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Capacitors survive extreme down-hole drilling conditions

Posted: 20 May 2015 ?? ?Print Version ?Bookmark and Share

Keywords:electronic controllers? capacitors? MLCCs? X7R? Highly Accelerated Life Testing?

As well as offering the outstanding temperature stability of a C0G dielectric, the calcium zirconate high-temperature formulation has significantly higher starting Insulation Resistance (IR) at room temperature than other C0G or X7R high-temperature dielectrics, leading to greater system reliability. Although IR of both C0G and X7R types tends to reduce as operating temperature increases, an X7R capacitor's IR can fall from a few Giga-ohms at 25C to just a few hundred kilo ohms as temperature increases.

Enhanced mechanical properties
The mechanical properties of MLCCs can also be enhanced through a combination of material selection and capacitor construction. Mechanical shocks and vibration can be particularly severe in modern drilling applications, and especially where electronics are to be installed in the drilling tool itself. MLCCs in larger case sizes are known to be particularly vulnerable to cracking when exposed to high levels of shock and vibration.

Reducing the MLCC case size to an outline such as 0603 has been shown to reduce vulnerability to damage caused by mechanical shock. In addition, new high-break-strength C0G materials have been developed, which are capable of withstanding shocks up to very high G-forces. KEMET's high-temperature C0G dielectric has high break strength, with a modulus of rupture more than twice that of the industry's best X7R material.

Drop tests have been performed, applying a force of 500G to standard X7R and high-break-strength high-temperature C0G capacitors in two case sizes, to illustrate the improved resistance to cracking afforded by the new C0G dielectric. Capacitors were soldered to a PCB test card and subjected a total of 120 drop tests in x, y and z directions. The crack failure rate for the X7R dielectric was four in 40 drops, whereas zero failures were recorded with the advanced C0G dielectric.

Molded C0G MLCCs with radial leads and a molded temperature-resistant housing have demonstrated even greater shock resistance. Attaching leads to the capacitor provides strain relief, which improves the mechanical durability. However, care must be taken to ensure that the solder joint is capable of withstanding high operating temperatures. KEMET's C052H and C062H molded radial high-temperature C0G MLCCs are assembled using high melting-point (HMP) solder to ensure the integrity of all lead attachments. Adhesion tests performed at 200C using a force tester have demonstrated breaking strength greater than 3kg. This significantly exceeds the minimum force specified at room temperature, which is 1.8kg. Finally, gold plating of the leads ensures optimum performance up to high temperatures.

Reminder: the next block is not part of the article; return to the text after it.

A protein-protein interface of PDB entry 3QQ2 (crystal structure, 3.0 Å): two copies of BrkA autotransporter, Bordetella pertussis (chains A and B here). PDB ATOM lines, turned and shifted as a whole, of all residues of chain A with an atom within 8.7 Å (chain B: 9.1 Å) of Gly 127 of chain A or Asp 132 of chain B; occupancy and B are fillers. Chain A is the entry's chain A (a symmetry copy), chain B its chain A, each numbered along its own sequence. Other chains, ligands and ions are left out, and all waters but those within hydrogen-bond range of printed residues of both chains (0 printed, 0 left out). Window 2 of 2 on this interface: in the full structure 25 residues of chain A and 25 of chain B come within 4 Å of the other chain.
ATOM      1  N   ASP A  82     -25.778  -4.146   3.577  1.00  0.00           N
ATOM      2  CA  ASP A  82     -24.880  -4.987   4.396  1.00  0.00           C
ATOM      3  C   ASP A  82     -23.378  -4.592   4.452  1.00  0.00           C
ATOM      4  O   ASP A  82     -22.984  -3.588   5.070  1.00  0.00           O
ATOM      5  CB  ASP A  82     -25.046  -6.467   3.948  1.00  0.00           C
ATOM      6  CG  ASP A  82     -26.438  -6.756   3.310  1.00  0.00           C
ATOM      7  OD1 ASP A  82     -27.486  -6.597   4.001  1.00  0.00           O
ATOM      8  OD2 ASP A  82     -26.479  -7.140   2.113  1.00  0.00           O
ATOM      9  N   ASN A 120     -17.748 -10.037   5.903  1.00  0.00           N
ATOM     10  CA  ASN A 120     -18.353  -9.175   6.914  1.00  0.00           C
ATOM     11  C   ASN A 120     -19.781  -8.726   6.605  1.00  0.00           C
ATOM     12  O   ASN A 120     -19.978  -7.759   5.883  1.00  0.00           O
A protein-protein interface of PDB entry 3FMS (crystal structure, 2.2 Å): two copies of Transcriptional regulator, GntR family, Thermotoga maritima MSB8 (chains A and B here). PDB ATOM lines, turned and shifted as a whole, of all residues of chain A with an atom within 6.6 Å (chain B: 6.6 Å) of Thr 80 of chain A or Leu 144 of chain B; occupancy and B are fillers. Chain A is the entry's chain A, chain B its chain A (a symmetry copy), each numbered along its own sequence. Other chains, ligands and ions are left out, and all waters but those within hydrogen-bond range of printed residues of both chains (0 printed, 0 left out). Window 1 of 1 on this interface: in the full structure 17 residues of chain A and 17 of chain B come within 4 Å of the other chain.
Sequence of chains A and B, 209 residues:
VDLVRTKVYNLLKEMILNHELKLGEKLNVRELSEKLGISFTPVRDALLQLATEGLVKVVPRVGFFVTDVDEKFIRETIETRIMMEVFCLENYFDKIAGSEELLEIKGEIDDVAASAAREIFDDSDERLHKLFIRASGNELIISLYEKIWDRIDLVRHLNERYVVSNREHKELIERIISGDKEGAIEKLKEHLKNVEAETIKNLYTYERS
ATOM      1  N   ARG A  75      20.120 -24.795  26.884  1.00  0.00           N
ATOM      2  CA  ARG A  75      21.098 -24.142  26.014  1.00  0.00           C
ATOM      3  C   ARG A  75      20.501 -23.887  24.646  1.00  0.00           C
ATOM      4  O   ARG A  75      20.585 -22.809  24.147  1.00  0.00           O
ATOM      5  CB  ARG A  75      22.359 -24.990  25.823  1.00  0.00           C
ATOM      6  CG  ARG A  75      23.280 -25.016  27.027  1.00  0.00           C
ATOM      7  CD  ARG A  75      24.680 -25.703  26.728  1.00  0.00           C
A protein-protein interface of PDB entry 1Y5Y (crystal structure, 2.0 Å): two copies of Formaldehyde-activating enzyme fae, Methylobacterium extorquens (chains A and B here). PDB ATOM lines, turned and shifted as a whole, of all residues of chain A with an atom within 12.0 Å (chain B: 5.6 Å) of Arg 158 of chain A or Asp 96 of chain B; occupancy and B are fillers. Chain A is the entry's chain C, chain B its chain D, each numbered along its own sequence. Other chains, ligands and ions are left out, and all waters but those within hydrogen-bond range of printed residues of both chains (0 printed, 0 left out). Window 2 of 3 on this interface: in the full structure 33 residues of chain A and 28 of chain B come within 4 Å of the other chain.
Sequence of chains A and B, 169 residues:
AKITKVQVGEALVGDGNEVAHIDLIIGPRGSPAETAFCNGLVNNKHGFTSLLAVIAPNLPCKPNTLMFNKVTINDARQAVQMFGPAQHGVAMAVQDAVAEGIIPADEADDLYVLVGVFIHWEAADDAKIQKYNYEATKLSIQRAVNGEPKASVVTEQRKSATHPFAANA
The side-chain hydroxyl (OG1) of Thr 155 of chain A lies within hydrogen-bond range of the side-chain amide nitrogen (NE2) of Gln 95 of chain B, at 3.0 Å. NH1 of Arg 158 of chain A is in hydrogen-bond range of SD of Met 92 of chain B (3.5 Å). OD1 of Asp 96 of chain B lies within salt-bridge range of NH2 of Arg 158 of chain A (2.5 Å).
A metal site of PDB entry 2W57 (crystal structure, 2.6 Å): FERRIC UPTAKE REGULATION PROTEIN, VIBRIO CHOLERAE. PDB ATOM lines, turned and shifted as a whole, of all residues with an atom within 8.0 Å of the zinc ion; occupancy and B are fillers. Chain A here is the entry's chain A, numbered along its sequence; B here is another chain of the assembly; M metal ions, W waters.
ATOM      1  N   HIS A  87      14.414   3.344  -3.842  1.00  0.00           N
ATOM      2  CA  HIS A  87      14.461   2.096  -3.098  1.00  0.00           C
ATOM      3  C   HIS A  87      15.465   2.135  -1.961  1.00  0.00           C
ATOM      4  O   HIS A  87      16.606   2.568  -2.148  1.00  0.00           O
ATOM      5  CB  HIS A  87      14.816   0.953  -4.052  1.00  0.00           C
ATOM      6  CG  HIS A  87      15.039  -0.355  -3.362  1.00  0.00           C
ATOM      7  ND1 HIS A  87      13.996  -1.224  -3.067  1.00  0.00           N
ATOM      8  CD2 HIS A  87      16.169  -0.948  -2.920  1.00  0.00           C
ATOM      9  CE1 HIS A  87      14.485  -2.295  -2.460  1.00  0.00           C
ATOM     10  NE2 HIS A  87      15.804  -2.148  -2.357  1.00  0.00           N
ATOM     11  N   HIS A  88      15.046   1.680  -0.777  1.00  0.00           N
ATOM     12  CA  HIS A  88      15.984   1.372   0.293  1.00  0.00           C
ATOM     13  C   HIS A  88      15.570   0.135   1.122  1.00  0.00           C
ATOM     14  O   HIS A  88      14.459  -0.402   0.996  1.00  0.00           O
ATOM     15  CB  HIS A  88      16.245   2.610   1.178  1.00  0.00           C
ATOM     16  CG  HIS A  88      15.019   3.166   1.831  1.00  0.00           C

Reliability testing
High-temperature C0G MLCCs that incorporate these advanced features are available in surface-mount packages, or as molded radial-lead devices for extra strain relief. The stability of the special high-temperature C0G dielectric ensures zero change in capacitance with respect to time and voltage, and capacitance change with temperature limited to 30ppm/C from -55C to 200C. In addition to high insulation resistance, these capacitors also have low dissipation factor at temperatures up to 200C, as well as low ESR at high frequencies.

Highly Accelerated Life Testing (HALT) performed on the molded radial capacitors at different voltages and 200C, with Weibull analysis and prediction using the Prokopowicz and Vaskas (P-V) equation, has predicted Mean Time to Failure (MTTF) of 8.64 x 107 years.

In addition, 1000 hours of life testing at 200C and rated voltage has been completed. Measuring insulation resistance at zero hours and then 250, 500 and 1000 hours, to assess reliability, recorded no failures and no degradation in the measured values. Other long-term tests including humidity tests, storage-life tests, -55C/+220C thermal shock, and mechanical shock and vibration tests have shown zero failures indicating very high reliability for these devices.

Conclusion
The increased demands placed on electronic control systems operating in today's deepest oil wells call for improvements in numerous aspects of component design and construction. New and advanced dielectrics, combined with high-performance solders and surface finishes, have improved both the electrical and mechanical characteristics of capacitors to withstand the harshest ultra (uHPHT) and extreme (xHPHT) environmental conditions defined by the oil industry.

About the author
Reggie Phillips is with KEMET Corp.


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